‘Review note: Meanjin Autumn 2018: “the moral consequences of the things we do”‘, Honest History, 5 April 2018
Like all issues of this venerable but feisty publication, Meanjin Autumn 2018 has a lot of meaty content, so this note will only touch on some items. But the whole issue is highly recommended. There are a few samples here but, go on, subscribe and get the lot.
The ‘Up Front’ section includes publisher Phillipa McGuinness’s whimsical account of how she came to write her own book on the year 2001. ‘Writing a book is not a mysterious or metaphysical act’, she says. ‘It is all about work.’ But it’s also about seeing the book published and McGuinness will reach that stage later this year.
Antony Loewenstein’s memoir, ‘My Jewish atheist journey’, carries in its title some of the complexity of its subject matter. Anyone who thinks the politics of Israel and Palestine can be reduced to simple questions of who one is ‘pro’ and who ‘anti’ needs to read Loewenstein.
Nick Martin was a doctor on Nauru and his long account clinically describes official obfuscation and bastardry, individual bewilderment and despair – as well as occasional chicanery from asylum seekers. Again, infinite complexity and no easy answers – but the likelihood of any answers being found is reduced by the mushroom treatment meted out both to residents and concerned Australians.
The meat of this Meanjin for me, however, lay mostly in the ‘Essays’. Here are a few telling quotes:
- ‘It was interesting to talk to straight supporters, some of whom seemed far more invested in same-sex marriage than I am’: Dennis Altman, ‘The course of true love …’ (on the marriage equality plebiscite).
- ‘The continent, seeded with Indigenous names and stories, has been progressively renamed in places [from Indigenous names to words like ‘massacre’, ‘murdering’ and ‘skull’] not to commemorate the deaths of First Nations people but the very act of murdering them’: Paul Daley, ‘Heroes, monuments and history’ (on modern settler blindness about frontier conflict).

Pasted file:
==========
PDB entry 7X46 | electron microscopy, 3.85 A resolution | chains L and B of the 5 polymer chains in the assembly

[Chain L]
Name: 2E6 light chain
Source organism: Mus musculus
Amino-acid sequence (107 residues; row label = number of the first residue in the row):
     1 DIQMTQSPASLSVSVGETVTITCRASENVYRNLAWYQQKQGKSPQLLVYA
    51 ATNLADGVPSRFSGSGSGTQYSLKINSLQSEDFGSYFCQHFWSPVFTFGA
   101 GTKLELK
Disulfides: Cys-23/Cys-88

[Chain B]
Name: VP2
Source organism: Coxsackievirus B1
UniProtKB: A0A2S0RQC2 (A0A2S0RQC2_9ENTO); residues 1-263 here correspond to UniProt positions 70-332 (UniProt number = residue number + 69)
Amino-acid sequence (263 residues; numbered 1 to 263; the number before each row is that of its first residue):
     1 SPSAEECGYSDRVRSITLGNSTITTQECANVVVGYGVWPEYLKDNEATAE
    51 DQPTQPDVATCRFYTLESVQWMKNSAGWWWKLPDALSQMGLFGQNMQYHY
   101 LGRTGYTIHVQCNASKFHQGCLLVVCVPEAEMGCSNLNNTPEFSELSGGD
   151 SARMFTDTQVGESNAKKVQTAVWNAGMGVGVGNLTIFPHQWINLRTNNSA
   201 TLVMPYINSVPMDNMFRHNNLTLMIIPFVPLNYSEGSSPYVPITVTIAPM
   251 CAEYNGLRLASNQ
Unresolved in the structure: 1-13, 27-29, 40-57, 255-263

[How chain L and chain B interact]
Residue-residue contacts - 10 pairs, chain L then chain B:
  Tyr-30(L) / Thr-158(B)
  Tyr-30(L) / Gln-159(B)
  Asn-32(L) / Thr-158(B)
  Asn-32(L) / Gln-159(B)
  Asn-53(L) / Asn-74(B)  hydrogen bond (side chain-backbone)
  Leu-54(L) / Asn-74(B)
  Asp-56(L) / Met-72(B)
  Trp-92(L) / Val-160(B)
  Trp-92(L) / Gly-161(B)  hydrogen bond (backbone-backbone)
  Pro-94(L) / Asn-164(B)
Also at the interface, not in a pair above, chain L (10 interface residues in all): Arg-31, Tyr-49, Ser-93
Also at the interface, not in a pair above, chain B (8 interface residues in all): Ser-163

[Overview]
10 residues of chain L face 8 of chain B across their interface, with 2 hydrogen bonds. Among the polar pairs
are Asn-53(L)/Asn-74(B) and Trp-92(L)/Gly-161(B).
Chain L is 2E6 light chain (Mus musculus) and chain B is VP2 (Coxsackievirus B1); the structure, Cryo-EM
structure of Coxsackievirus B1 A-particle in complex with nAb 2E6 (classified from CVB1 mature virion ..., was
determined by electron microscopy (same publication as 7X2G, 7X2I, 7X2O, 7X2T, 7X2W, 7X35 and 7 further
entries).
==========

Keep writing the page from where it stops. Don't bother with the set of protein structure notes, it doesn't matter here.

- ‘We don’t need to tear down statues, we just need to understand them’: historian Martin Crotty, quoted in Kerrie Davies, ‘Hearing Bertha Lawson’ (comparing Henry Lawson and the Anzacs as myths).
- ‘Consider the prodigious amount of national energy spent simply on obscuring the lives and humanity of asylum seekers’: Patrick Stokes, ‘The moral moment’ (erasure and myth as the foundations of insular settler societies).
To get things under way, Jonathan Green provides one of his pithy and pungent editorials. He refers to ‘routine lapses of national memory that save us from the moral consequences of the things we do’ and segues into comments on the Daley and Martin pieces. He particularly notes our ‘highly selective’ memory of Indigenous-settler relations. ‘We might do well to consider’, he adds, ‘whether a country that truly faced the facts of what is done in its name on Nauru and Manus could ever have the right to call itself morally whole’.
* Vance Gainsborough is a long-time resident of Canberra. Helping out at Honest History, he has written on a National Portrait Gallery exhibition about pets and people and done a review note on a previous Meanjin and the first number of Tocsin. The handle is a pseudonym.